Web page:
For many seniors, a time comes when it is necessary and beneficial to change the home setting. For some, the need to downsize has to do with finances, for others it may mean going to live in a place where more support is available, or a location that is closer to relatives and friends. No matter the reason, the decision can be a great source of stress.
When it comes down to tackling the task of downsizing to a new residence, the challenges of deciding what to keep, what to give away, sell or discard may be overwhelming. What seems comfortable to one person may look like a mess to another. As reported by The New York Times, according to David J. Ekerdt, a professor of sociology and gerontology at the University of Kansas, for each decade after the age of 50, a person is progressively less likely to be able to let go of their belongings. The emotional impact for seniors of dismantling a home where they may have lived for decades can be substantial.
A good way to begin the downsizing is by seeking what is called a senior move manager. The growing specialty of senior move managers seeks to empathetically help older adults with the logistical and emotional tasks of relocation (or for those staying put, but needing to pare down possessions, of divesting). Once hired, a manager will interview the senior about his/her home and possessions in order to learn what’s most important, create an inventory, and help seniors make decisions about what to keep and discard.
The manager then coordinates packing, hiring movers, donating and selling valuable goods, planning the way items will fit into the new location, communicating with utilities, and even changing addresses for subscriptions. Having someone pragmatically take on these tasks, with their mounting details, can be an enormous relief in the midst of what can seem to most seniors and their adult children as an overwhelming process that might otherwise lead to endless postponement or family squabbles.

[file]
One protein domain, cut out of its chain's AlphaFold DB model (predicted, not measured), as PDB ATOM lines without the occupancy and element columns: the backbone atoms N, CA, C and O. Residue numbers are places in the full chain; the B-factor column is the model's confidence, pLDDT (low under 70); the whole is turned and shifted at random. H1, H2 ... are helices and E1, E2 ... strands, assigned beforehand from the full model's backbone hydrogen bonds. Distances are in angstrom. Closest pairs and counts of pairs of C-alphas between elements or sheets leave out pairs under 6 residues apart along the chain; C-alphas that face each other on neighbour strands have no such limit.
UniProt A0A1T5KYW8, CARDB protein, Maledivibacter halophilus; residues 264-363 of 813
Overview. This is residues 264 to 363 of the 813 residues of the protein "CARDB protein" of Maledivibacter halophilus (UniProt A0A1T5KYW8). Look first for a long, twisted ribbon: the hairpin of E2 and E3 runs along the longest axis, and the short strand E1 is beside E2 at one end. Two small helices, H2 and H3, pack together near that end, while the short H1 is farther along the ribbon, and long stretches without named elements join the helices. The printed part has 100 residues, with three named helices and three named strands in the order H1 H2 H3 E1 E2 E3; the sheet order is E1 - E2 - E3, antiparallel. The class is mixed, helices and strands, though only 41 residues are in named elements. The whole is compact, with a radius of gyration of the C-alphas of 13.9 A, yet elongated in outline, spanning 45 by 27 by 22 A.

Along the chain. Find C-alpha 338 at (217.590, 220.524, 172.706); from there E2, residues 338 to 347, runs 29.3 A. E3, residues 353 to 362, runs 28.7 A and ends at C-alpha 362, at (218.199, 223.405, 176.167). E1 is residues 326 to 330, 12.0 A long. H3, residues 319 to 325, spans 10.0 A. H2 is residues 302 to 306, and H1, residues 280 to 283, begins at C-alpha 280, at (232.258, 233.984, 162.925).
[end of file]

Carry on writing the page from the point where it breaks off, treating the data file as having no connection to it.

These managers can also coordinate with family members who live far away, as well as with estate attorneys, social workers and others to create a unified agreed-upon plan for downsizing. To find a senior move manager in your area, visit the website: National Association of Senior Move Managers.
Other tips to consider:
- To avoid finding yourself in an emergency situation where choices may be unavailable, get started early. No one really wants to think about aging and loss of function, but the more advanced planning a senior has in place, the more he or she can feel in control.
- Do a good “spring-clean” once or twice a year, with an eye towards purging accumulations, and items that you no longer use (or maybe forgot you have!) Begin with closets, drawers and cabinets, going through them one at a time, with help from a friend or relative if necessary.
- Put all relevant paper records together in one place; throw out what is outdated.
- Give away precious items and mementoes to family and friends (and see their pleasure in receiving them for yourself). Done bit by bit, discarding things can make you feel lighter.
- Go room by room and really look at your possessions—clothes, furniture, ornaments, kitchen stuff, linen cupboards, garages and car trunks, and ask yourself what you still really need or care about, then begin getting rid of the rest.
Downsizing can be tough, but with the right assistance and a plan, it doesn’t have to be debilitating. For more tips about tackling clutter and downsizing, read Tips for Decluttering and Downsizing.